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IN THE SUPREME COURT OF APPEALS OF WEST VIRGINIA

January 2009 Term
 
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No. 34224
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RICKEY DRAKE
Plaintiffs Below, Appellant

v.
 
      WACO OIL & GAS COMPANY, INC.,
Defendants Below, Appellee

______________________________________________________
 
Appeal from the Circuit Court of Braxton County
Honorable Richard A. Facemire , Judge
Civil Action No. 07-C-9
 
CERTIFIED QUESTION ANSWERED
 
______________________________________________________
 
Submitted: February 4, 2009
Filed: February 27, 2009
 


Larry O. Ford, Esq.                              Gregory H. Schillace, Esq.
Charleston, West Virginia                  Clarksburg, West Virginia
Attorneys for Appellant                     Attorneys for Appellee
                                    

JUSTICE KETCHUM delivered the Opinion of the Court.

JUSTICE ALBRIGHT not participating.

SENIOR STATUS JUSTICE McHUGH sitting by temporary assignment.

 

SYLLABUS BY THE COURT

            1.      “Where a tenant in common, claiming in good faith to be the sole owner of the oil and gas interest, leases the property to a third person, the nonconsenting cotenant may recognize the lease and receive his fractional interest in the royalty or reject the lease and receive his fractional part of the oil or gas produced, less his proportionate part of the cost of discovery and production.” Syllabus Point 4, Thaxton v. Beard, 157 W.Va. 381, 201 S.E.2d 298 (1973)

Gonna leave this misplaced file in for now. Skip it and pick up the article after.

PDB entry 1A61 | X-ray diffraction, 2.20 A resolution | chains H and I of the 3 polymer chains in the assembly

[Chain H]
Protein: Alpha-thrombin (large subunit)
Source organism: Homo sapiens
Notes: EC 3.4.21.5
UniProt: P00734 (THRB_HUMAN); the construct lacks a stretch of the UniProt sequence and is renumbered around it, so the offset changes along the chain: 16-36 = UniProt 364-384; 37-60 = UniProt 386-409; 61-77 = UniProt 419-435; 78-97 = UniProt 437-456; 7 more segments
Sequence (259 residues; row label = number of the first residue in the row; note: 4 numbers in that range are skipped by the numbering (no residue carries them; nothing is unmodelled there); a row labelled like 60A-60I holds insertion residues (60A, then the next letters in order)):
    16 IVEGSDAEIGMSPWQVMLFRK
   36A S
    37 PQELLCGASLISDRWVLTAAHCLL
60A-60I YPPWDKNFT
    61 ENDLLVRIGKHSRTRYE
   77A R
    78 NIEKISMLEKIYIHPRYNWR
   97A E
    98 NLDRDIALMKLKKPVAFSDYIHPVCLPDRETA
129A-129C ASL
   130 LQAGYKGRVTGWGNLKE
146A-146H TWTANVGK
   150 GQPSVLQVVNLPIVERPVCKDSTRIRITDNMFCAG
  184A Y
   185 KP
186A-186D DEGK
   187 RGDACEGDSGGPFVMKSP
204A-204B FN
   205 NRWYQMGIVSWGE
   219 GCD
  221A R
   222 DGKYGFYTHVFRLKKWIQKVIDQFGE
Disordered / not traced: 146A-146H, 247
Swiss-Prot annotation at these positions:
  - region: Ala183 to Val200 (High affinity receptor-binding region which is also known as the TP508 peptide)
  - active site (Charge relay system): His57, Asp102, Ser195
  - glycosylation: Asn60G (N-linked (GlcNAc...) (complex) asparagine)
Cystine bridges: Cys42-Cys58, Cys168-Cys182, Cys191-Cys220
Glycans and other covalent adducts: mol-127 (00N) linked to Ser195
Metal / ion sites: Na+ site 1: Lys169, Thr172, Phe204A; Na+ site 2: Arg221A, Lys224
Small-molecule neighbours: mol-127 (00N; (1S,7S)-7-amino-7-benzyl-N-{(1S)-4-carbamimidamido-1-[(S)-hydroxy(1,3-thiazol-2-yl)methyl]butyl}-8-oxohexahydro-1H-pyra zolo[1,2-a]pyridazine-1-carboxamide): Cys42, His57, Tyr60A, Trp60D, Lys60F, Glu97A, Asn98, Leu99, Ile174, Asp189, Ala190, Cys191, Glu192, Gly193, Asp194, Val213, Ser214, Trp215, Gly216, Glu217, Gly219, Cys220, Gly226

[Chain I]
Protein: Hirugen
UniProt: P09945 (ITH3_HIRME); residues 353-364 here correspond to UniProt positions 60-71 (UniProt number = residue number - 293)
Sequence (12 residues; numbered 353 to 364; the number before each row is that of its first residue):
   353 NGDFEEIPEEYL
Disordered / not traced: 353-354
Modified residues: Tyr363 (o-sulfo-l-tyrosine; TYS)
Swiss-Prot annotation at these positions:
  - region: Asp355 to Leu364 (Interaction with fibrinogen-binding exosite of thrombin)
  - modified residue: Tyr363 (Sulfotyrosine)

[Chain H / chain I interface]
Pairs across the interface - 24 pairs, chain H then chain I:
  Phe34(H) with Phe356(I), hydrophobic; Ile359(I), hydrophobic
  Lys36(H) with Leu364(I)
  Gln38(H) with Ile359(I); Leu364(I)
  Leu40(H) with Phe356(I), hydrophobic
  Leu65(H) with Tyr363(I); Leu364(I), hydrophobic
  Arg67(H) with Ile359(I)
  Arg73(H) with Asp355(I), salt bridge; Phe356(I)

2.      When mineral rights have been leased to an oil and gas producer, and a person subsequently learns that he or she was a co-tenant to the land at the time that its mineral rights were leased, but that co-tenant cannot be classified as a “nonconsenting co- tenant” as contemplated by Syllabus Point 4 of Thaxton v. Beard, 157 W.Va. 381, 201 S.E.2d 298 (1973), such co-tenant is entitled to recover from the lessee only that portion of the royalty to which he or she would have been entitled had he or she been a signatory to the lease.      

      
Ketchum, Justice: (See footnote 1)

            In this case, we address a certified question from the Circuit Court of Braxton County.

            After reviewing the briefs, the record designated for appellate consideration, legal authorities, and the oral arguments of counsel, we find that the certified question must be reformulated so that this Court may narrowly address the law which is involved in the circuit court's question. As more fully explained below, we find that where there are two co- tenants (A and B), and both co-tenants mistakenly believe that tenant A is the sole owner of the property; and an oil and gas producer seeks to lease the mineral rights of the property from tenant A, because the oil and gas producer is also under the mistaken belief that tenant A is the sole owner of the property; and tenant B negotiates with the oil and gas producer on tenant A's behalf and actively participates in the making of the lease agreement, and tenant B discovers after the lease agreement is executed that he owns one-half of the property and subsequently sues the oil and gas producer seeking the value of the gas taken less the cost of production, tenant B is only entitled to the portion of the royalty to which he would have been entitled had both tenants A and B executed the lease.